I’ve been blessed with so many incredible mentors and teachers at UGA. Dr. Adam Goodie has been an amazing supporter and advocate from my first days on campus, helping me to develop my own path and teaching me everything I need to know about the psychology of decision-making. Dr. Jeffrey Berejikian has helped me refine my vision for the future, is always available to bounce ideas off of and acts as a constant source of guidance and inspiration. Dr. David Mustard was one of the first research mentors on campus, helping me to explore the ways in which I could ground my interests in empirical study. Dr. Pete Brosius sparked my interest in the role of development in conflict zones and supported me in pursuing my first fieldwork experience. Dr. Laura Little has also provided invaluable insight in my exploration of how organizational behavior can be applied to the study of violent groups.

I took a class with Dr. Meghan Skira my first semester of college, and her incredible talent is the reason I decided to major in economics. Dr. Carolyn Medine and Dr. Jodie Lyon in the religion department are also amazing educators, whose passion for the discipline is infectious. Their courses pushed me to think differently and creatively about the study of religion.

And of course, I’m so thankful for the fabulous support system I’ve received through the Honors Program, especially Jessica Hunt, Emily Myers and Dr. David Williams.

If I could share an afternoon with anyone, I would love to share it with…

… Dr. Scott Atran, the author of one of my favorite books, “Talking to the Enemy: Faith, Brotherhood, and the (Un)Making of Terrorists.” He is an anthropologist who has applied cognitive psychology to study rational choice, conflict and terrorism.

If I knew I could not fail, I would…

… create an effective and ethical program for militaries that incorporates an anthropological, sociological and psychological understanding of conflict-affected communities into strategy and policy. I want to use the social sciences to improve the ways in which we engage in stabilization efforts and conflict resolution, to promote lasting peace and trust-building.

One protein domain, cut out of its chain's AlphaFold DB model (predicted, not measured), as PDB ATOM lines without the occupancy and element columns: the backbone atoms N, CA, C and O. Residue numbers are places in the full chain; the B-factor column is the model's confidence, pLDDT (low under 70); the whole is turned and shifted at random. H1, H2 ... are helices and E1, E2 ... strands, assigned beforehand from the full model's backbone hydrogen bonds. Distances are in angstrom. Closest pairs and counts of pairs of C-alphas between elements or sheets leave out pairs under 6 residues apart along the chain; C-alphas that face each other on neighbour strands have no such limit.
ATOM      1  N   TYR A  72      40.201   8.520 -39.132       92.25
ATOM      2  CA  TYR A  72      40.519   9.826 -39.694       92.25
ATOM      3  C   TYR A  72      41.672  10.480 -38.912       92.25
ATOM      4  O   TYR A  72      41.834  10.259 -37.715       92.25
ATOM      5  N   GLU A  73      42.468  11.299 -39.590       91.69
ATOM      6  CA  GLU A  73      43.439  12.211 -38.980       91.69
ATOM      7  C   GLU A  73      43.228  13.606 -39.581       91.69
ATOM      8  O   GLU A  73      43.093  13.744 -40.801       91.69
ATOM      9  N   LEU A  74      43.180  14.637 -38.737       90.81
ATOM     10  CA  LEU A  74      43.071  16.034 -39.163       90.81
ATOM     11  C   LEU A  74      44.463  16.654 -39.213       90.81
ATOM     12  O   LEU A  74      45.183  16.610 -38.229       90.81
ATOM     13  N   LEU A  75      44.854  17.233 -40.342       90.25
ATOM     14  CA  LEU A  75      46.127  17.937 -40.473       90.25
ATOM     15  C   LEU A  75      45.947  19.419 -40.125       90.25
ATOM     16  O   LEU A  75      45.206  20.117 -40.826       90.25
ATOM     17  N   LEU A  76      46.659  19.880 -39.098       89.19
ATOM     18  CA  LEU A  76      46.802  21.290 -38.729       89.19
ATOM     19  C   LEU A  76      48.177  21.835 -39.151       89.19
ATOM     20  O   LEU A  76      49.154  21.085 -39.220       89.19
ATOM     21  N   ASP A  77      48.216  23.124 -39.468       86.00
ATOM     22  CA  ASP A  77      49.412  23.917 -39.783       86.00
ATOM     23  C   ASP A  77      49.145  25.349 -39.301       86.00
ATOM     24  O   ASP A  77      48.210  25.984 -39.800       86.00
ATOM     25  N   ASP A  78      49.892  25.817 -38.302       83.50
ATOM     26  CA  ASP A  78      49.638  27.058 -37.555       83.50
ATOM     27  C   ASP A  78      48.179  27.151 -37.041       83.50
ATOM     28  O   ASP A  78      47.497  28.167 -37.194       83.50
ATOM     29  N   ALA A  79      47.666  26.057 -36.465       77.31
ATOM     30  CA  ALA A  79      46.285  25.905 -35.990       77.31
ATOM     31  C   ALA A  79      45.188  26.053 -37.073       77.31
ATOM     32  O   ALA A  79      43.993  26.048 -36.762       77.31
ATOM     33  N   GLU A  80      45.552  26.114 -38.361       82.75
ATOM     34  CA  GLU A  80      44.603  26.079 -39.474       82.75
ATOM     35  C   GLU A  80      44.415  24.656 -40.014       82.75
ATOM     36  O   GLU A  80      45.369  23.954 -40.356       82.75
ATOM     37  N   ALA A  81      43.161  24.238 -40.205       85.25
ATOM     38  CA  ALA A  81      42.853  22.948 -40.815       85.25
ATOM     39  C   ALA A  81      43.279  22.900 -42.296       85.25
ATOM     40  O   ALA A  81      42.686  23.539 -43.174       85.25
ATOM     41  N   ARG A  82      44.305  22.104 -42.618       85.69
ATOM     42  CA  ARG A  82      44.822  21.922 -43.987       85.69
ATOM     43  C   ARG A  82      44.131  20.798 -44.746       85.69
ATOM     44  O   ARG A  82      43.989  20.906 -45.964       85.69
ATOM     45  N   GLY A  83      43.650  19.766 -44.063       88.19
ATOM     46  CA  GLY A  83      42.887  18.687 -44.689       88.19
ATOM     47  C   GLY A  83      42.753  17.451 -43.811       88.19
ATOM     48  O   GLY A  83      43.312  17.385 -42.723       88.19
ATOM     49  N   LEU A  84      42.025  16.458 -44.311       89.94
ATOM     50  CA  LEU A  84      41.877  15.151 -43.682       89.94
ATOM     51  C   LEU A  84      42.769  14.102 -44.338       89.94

If money was not a consideration, I would love to…

… spend time as a photojournalist in Southeast Asia. Another one of my favorite books is “It’s What I Do: A Photographer’s Life of Love and War” by Lyndsey Addario, a war photographer who talks about the importance of photography in portraying complex issues. I took a class in photography last summer through the Bali Maymester program and absolutely loved it. My favorite photograph was of a grandfather and grandson with their offerings, waiting in a packed basin to be blessed by the water of the Tirta Empul temple.

What is your passion and how are you committed to pursuing it?

My passion is understanding the nexus between non-state armed groups and civilian populations. I am fascinated with what influences non-violent populations to begin endorsing and engaging in violence, the strength of social bonds within violent organizations, and the types of relationships non-state armed groups form with civilians. Long term, I hope to work in conflict mediation, interacting with actors involved in conflicts and helping countries work together to eliminate the threat of non-state armed groups. I aim to build generalizable behavioral models that predict escalations of violence and conflict dynamics on the basis of organizational attributes. I hope to foster a more universal adoption of behavioral approaches by governmental agencies and militaries.

After graduation, I plan to…

… pursue an MPhil in Development Studies at Oxford University. I’ll be conducting fieldwork and hopefully writing my thesis on how resource access influences conflict dynamics and the behavior of non-state armed groups.

The one UGA experience I will always remember will be…

There are too many to choose from! I trained for and ran the AthHalf with two of my closest friends my junior year, and we had the best time encouraging each other as we ran up the many hills in Athens. Through the Foundation Fellowship, I’ve met a Supreme Court justice, rode a camel in the Sahara Desert, and been charged at by a bull elephant in the Serengeti. I am so incredibly grateful for the opportunities I’ve had at UGA.